#1 Teaching Tip

Yours is the Earth and everything that’s in it

Rudyard Kipling

In my last 17 years of teaching, from tutoring to daycare to preschool to elementary to college to now high school, I have learned that—above all—what children need are patient, loving witnesses.

Despite our inclinations to solve their problems, to make their sadness, frustration go away, what they really need, is us holding space for them while they figure life out, at their own pace.

Report Cards

Sanity Food
Aside: I usually eat fairly healthy, unless it’s report card time or vacation time, then anything goes—ANYTHING GOES!

 

Report card writing usually takes quite a bit out of me.

Even my colleagues ask me why my comments are so long, which has been the main reason behind me pulling a couple all-nighters, because otherwise report cards would probably need just half the time that I take. The real reason behind this self-inflicted struggle, is that I want to let the parents know that it’s not just the marks that matter, rather their attitude as a learner, a student, a person. I spend more time with these kids than most of their parents. I keep thinking if I were a mom, I’d be curious to know how my child is, in the areas that matter, such as their emotional well-being, their altruistic tendencies (or the lack thereof—if this is the case, then it would definitely be from the hidden genes of my future husband (ha!)). So things like, Jake may not be a good test-writer, but he always brings an infectious positive energy to class, and we all love him for it; Sam may not be the best at writing essays, but he always tries to offer his insights, never fearing of making mistakes; and Angela, Angela may always be achieving the highest possible grades, but she’s often so stressed, and no child should ever have to feel they can’t live up to their parents’ expectations.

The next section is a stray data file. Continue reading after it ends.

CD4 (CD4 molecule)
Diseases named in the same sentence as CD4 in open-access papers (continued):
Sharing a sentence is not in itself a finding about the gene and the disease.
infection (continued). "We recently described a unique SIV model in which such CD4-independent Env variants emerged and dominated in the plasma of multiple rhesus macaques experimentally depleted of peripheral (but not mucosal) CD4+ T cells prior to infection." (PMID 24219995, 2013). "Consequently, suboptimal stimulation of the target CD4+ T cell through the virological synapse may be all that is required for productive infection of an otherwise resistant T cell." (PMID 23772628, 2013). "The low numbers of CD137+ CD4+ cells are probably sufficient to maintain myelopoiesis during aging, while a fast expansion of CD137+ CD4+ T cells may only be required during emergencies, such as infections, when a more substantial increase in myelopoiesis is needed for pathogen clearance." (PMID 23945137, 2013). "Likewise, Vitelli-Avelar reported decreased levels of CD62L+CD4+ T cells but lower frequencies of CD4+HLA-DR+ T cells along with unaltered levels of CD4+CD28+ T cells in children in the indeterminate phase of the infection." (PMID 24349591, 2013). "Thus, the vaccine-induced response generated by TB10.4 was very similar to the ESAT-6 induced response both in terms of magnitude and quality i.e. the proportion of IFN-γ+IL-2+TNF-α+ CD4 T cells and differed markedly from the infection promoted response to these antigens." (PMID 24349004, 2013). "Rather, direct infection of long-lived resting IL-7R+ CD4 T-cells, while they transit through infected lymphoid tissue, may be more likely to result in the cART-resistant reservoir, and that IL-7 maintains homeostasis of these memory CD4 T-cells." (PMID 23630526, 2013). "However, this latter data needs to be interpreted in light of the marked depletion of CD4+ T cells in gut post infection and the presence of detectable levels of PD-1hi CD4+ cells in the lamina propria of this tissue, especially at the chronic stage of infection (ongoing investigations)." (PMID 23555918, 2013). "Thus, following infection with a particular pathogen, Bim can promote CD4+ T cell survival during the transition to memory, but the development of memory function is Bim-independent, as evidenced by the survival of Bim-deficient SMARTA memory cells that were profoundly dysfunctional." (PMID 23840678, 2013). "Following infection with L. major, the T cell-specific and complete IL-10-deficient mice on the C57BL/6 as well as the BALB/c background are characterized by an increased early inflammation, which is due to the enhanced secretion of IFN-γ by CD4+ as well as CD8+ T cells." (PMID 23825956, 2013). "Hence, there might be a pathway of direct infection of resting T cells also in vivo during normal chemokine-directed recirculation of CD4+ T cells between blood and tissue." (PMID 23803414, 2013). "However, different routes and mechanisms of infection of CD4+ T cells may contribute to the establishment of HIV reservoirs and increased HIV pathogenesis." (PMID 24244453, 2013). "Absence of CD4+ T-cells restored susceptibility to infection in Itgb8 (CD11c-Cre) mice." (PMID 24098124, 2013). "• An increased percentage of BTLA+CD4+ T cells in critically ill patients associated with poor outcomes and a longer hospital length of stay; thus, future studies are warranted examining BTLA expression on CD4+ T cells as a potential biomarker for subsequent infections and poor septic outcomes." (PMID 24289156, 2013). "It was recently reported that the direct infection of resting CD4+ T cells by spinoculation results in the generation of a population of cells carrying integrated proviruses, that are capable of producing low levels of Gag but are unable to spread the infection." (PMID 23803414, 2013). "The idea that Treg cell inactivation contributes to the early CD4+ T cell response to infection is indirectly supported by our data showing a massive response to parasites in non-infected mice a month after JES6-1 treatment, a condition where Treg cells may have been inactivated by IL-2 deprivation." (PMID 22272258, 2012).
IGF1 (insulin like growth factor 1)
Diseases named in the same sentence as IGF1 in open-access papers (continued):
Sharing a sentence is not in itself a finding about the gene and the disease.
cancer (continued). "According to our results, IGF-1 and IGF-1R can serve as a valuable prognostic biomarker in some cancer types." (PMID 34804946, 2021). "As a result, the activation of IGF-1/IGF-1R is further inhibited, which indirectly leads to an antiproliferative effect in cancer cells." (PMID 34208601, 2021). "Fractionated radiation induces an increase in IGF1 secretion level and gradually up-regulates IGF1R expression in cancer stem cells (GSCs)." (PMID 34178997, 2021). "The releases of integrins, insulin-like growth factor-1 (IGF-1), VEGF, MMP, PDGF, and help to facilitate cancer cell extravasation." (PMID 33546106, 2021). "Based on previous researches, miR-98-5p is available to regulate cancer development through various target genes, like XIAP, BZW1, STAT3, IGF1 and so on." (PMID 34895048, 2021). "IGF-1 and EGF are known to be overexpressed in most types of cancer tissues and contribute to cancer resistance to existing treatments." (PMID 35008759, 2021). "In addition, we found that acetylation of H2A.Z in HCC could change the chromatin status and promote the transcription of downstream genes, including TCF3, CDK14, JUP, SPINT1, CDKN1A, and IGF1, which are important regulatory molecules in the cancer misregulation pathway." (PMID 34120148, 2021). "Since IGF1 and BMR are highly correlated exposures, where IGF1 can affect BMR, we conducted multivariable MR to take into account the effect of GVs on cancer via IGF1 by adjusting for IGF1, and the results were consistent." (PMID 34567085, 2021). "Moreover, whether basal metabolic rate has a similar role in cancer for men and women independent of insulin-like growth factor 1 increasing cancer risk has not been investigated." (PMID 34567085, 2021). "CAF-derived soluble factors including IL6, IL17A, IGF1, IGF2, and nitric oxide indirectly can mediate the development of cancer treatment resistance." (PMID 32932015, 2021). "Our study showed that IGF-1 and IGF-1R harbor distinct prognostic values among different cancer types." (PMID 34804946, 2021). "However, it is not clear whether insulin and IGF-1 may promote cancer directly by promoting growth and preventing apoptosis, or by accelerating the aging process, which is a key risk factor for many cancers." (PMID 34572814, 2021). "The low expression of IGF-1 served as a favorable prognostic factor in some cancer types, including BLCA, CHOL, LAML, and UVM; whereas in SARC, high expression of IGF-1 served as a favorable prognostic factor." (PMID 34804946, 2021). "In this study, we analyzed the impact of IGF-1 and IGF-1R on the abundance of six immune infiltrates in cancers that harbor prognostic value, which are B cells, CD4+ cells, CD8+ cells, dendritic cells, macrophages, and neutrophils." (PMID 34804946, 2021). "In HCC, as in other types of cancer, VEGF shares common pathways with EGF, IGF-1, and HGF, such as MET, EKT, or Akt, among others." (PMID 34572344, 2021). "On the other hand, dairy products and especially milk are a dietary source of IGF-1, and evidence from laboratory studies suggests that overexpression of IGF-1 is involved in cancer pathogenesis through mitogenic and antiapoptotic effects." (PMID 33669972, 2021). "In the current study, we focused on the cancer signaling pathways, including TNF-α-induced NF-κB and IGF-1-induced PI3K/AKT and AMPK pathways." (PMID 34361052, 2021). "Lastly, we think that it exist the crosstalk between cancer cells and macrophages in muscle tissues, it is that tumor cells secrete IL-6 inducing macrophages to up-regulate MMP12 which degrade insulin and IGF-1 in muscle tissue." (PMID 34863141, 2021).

Sometimes, the kids read their own report cards, too. So my comments are also for them. They need to know that I notice it when they spend extra effort on their readings, when they choose to ignore their immature friends and stay focused, when they step out of their fear of public speaking and participate in class. I want them to know that, their effort counts, and that I am ever so proud of them.

That’s why report cards are hard to write. At the end of all those comments, it’s usually a seven-thousand-word affair.